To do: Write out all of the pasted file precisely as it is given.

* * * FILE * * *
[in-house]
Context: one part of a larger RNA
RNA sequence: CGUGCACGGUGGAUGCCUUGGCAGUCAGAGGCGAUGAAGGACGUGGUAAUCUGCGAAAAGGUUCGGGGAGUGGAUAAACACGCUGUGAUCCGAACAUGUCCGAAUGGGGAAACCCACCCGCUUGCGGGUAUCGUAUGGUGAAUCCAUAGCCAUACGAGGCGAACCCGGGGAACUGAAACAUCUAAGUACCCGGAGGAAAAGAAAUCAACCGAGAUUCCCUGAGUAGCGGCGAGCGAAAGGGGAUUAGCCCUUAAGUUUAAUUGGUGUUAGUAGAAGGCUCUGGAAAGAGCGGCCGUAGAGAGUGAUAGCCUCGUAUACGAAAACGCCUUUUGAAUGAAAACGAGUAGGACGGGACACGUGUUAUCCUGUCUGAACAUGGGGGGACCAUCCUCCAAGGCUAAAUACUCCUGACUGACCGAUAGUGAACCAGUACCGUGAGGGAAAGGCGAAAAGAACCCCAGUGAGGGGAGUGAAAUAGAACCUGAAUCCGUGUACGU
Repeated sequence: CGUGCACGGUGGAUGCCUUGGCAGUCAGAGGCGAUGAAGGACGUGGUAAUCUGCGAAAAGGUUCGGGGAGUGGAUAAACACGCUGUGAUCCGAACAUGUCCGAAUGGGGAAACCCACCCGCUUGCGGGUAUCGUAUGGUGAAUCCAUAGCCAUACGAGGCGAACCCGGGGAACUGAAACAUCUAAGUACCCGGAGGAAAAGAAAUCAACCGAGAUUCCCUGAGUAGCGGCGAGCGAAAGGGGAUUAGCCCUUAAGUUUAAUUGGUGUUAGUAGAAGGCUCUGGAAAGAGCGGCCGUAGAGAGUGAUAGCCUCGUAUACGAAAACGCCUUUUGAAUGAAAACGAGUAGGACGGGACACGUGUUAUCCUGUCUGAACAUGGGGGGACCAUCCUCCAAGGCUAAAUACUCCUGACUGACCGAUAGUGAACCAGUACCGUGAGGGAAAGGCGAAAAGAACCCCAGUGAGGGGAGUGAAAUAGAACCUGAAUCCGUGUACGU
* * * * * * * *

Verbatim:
[in-house]
Context: one part of a larger RNA
RNA sequence: CGUGCACGGUGGAUGCCUUGGCAGUCAGAGGCGAUGAAGGACGUGGUAAUCUGCGAAAAGGUUCGGGGAGUGGAUAAACACGCUGUGAUCCGAACAUGUCCGAAUGGGGAAACCCACCCGCUUGCGGGUAUCGUAUGGUGAAUCCAUAGCCAUACGAGGCGAACCCGGGGAACUGAAACAUCUAAGUACCCGGAGGAAAAGAAAUCAACCGAGAUUCCCUGAGUAGCGGCGAGCGAAAGGGGAUUAGCCCUUAAGUUUAAUUGGUGUUAGUAGAAGGCUCUGGAAAGAGCGGCCGUAGAGAGUGAUAGCCUCGUAUACGAAAACGCCUUUUGAAUGAAAACGAGUAGGACGGGACACGUGUUAUCCUGUCUGAACAUGGGGGGACCAUCCUCCAAGGCUAAAUACUCCUGACUGACCGAUAGUGAACCAGUACCGUGAGGGAAAGGCGAAAAGAACCCCAGUGAGGGGAGUGAAAUAGAACCUGAAUCCGUGUACGU
Repeated sequence: CGUGCACGGUGGAUGCCUUGGCAGUCAGAGGCGAUGAAGGACGUGGUAAUCUGCGAAAAGGUUCGGGGAGUGGAUAAACACGCUGUGAUCCGAACAUGUCCGAAUGGGGAAACCCACCCGCUUGCGGGUAUCGUAUGGUGAAUCCAUAGCCAUACGAGGCGAACCCGGGGAACUGAAACAUCUAAGUACCCGGAGGAAAAGAAAUCAACCGAGAUUCCCUGAGUAGCGGCGAGCGAAAGGGGAUUAGCCCUUAAGUUUAAUUGGUGUUAGUAGAAGGCUCUGGAAAGAGCGGCCGUAGAGAGUGAUAGCCUCGUAUACGAAAACGCCUUUUGAAUGAAAACGAGUAGGACGGGACACGUGUUAUCCUGUCUGAACAUGGGGGGACCAUCCUCCAAGGCUAAAUACUCCUGACUGACCGAUAGUGAACCAGUACCGUGAGGGAAAGGCGAAAAGAACCCCAGUGAGGGGAGUGAAAUAGAACCUGAAUCCGUGUACGU